By Mary Vanac
ELYRIA, Ohio — Whitebox Advisors LLC, the Minneapolis hedge fund family headed by Andrew Redleaf, acquired 1.8 million shares, or 5.4 percent, of home healthcare equipment maker Invacare Corp. (NYSE:IVC), according to a regulatory filing.
The shares underlie Invacare debt that can be converted to common shares. Hedge funds are lightly regulated pools of money that are privately managed for wealthy individuals and institutions.
Invacare might want to take as a compliment the Whitebox purchase for five of its funds and one master trust, including Whitebox Multi-Strategy Fund L.P. and Whitebox Concentrated Convertible Arbitrage Fund. It probably means Invacare is worth more than its convertible bond or stock prices would lead investors to believe.
The practice of convertible arbitrage — taking advantage of these pricing inefficiencies — usually involves buying a “long” position in a company’s bonds and balancing the associated risk by short-selling its stock.
Redleaf, a former commodities trader, is considered a contrarian hedge fund manager, according to the New York Times. He predicted the structured finance meltdown in August 2007. At the time, Whitebox Advisors was not the only firm to bet against sub-prime mortgages, which were at the root of the meltdown, ”but it did so with searing and amusing insight, a trademark of the founder and the firm,” according to the Times.
Unlike hedge fund managers who do their work through the investor’s version of sleight of hand, Redleaf seems to want to do his work above-board.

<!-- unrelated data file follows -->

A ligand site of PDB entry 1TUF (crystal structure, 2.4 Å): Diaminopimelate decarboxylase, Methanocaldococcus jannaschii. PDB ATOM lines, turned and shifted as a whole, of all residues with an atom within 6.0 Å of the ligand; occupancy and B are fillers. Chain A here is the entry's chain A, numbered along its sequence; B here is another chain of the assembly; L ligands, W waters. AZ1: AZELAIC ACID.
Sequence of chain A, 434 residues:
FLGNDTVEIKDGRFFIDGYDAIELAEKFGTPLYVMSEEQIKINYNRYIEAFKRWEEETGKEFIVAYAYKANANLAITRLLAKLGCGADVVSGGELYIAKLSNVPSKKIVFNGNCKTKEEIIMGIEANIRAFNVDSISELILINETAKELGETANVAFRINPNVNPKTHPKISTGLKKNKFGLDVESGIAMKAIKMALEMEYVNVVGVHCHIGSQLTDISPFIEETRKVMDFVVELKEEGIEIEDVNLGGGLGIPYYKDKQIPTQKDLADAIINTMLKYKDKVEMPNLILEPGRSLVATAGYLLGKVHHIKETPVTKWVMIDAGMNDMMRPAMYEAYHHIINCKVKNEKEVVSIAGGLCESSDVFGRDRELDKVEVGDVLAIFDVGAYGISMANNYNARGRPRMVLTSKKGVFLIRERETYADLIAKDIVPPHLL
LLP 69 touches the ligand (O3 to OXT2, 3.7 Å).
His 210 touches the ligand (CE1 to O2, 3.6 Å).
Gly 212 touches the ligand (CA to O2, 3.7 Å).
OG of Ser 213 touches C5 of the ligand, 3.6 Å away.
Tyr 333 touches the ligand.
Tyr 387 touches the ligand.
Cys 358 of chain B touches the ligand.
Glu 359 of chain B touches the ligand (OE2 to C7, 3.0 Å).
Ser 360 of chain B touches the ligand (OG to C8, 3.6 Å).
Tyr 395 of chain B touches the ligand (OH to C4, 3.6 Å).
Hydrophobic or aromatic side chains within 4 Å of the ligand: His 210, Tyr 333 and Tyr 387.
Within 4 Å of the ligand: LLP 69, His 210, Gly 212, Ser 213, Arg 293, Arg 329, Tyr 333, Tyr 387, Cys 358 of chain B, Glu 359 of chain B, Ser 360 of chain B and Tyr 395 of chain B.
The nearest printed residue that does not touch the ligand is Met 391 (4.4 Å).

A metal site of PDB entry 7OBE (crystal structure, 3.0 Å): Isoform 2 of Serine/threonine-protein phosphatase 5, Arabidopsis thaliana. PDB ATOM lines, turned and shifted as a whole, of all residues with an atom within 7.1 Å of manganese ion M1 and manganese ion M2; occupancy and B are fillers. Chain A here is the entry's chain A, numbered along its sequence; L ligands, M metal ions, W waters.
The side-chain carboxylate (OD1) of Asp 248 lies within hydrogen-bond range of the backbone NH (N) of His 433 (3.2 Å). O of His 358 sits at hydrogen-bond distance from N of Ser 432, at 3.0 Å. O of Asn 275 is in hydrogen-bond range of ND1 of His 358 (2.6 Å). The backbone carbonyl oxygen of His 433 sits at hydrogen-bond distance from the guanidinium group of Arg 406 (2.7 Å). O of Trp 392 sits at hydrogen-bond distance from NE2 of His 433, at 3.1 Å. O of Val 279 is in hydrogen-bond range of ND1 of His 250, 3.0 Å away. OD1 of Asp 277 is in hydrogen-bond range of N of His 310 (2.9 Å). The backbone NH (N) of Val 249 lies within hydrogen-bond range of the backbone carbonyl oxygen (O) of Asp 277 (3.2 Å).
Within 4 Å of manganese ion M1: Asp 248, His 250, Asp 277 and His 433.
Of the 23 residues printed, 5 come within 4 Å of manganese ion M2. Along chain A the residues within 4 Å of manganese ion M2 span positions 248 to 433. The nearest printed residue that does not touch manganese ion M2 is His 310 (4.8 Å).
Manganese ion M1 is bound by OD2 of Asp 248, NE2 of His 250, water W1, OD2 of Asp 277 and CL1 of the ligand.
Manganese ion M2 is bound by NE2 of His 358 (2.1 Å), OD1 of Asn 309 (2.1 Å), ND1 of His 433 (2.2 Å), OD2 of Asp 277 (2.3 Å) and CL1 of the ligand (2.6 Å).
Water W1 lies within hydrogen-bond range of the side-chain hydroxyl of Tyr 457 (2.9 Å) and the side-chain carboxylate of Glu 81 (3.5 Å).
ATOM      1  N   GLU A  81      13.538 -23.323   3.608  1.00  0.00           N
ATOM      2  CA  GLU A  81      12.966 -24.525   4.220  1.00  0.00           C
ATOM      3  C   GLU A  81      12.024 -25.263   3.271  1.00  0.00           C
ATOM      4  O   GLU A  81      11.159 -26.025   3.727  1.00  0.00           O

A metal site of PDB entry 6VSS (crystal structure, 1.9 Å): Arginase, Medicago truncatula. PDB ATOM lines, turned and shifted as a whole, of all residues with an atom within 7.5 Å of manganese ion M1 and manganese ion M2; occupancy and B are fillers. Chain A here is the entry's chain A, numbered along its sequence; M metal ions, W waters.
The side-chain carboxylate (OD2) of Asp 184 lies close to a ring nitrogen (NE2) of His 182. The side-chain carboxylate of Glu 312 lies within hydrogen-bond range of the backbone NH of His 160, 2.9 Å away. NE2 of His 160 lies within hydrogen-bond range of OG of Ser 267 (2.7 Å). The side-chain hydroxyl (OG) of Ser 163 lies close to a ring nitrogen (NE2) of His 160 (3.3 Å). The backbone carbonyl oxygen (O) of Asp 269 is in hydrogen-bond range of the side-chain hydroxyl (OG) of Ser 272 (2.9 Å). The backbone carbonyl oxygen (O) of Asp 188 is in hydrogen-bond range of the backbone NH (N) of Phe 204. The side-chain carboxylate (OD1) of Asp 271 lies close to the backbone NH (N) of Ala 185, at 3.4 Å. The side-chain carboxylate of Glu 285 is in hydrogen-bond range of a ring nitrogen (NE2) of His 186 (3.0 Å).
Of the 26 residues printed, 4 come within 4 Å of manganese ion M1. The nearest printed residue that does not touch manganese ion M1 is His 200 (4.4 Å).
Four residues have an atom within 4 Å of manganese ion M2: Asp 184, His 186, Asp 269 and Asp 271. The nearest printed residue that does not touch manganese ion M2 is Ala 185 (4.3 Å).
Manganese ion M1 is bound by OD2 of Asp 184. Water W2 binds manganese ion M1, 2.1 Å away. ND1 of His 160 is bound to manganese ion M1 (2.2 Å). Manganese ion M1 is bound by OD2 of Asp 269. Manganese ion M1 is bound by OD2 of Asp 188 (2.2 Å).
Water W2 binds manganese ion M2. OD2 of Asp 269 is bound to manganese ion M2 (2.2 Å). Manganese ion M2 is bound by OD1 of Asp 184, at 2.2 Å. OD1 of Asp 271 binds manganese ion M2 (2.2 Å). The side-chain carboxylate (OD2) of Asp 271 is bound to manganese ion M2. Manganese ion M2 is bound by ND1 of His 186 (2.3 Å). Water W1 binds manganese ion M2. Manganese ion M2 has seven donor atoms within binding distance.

“Whitebox is an intellectually honest, collegial enterprise,” according to the “About Us” section of his firm’s website. “Our name derives from our deep commitment to transparency, trustworthiness, open communication with our investors, and our firm belief that the best and most enduring investment strategies are comprehensible by the typical hedge fund investor.”
Whitebox is not immune to trouble. In October 2008, when equity markets hit the skids, Whitebox — like many hedge fund managers — wouldn’t let let customers cash out for a time as it navigated investment losses, according to the Minneapolis Star Tribune.
In December, nearly two dozen investment funds, including a handful managed by Whitebox Advisors, filed a federal lawsuit accusing a Georgia sub-prime lender of fraudulently transferring millions of dollars in assets to company insiders and shareholders at the expense of debt holders, the Star Tribune reported.
The firm manages about $3 billion in assets and employs more than 65 professionals, according to its Web site.
Healthcare was the largest sector among Whitebox holdings — 26 percent — in the fourth quarter, according to Tracked.com. The adviser’s top holding was Omnicare, the drug distributor to nursing homes and assisted living centers in Covington, Ky., at a market value of $37.6 million.
At $26.38, Wednesday’s closing price for Invacare shares, Whitebox’s investment in the Elyria manufacturer would be worth $47.5 million.